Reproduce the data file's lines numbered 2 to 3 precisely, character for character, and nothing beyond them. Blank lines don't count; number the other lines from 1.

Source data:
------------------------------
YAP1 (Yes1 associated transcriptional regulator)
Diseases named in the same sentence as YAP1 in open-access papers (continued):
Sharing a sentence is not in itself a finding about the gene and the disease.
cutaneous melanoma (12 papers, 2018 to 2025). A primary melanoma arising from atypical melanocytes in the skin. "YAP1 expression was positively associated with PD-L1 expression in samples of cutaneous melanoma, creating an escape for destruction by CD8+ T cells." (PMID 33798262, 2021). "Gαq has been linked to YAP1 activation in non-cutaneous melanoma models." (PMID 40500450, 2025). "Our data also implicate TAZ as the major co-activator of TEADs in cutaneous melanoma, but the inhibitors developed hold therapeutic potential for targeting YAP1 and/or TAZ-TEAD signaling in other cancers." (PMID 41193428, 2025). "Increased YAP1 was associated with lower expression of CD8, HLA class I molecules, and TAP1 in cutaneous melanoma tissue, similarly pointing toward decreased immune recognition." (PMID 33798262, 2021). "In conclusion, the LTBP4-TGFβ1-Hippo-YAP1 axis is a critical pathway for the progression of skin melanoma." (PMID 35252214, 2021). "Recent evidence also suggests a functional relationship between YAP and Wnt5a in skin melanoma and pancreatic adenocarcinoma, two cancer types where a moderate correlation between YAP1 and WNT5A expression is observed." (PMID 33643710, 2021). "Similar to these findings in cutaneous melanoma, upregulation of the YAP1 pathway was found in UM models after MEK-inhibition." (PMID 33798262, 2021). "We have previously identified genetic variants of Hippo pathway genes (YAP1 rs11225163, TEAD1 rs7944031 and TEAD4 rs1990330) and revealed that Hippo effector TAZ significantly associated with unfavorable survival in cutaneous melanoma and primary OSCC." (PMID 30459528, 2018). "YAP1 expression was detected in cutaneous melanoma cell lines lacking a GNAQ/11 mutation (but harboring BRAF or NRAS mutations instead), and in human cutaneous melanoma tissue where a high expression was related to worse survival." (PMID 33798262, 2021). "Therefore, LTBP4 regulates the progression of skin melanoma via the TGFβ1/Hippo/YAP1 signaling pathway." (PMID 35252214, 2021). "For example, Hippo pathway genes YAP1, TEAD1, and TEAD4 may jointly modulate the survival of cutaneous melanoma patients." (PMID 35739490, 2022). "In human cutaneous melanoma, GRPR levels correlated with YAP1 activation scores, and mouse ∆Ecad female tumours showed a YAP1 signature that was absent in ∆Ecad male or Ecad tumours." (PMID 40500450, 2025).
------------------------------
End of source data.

Diseases named in the same sentence as YAP1 in open-access papers (continued):
Sharing a sentence is not in itself a finding about the gene and the disease.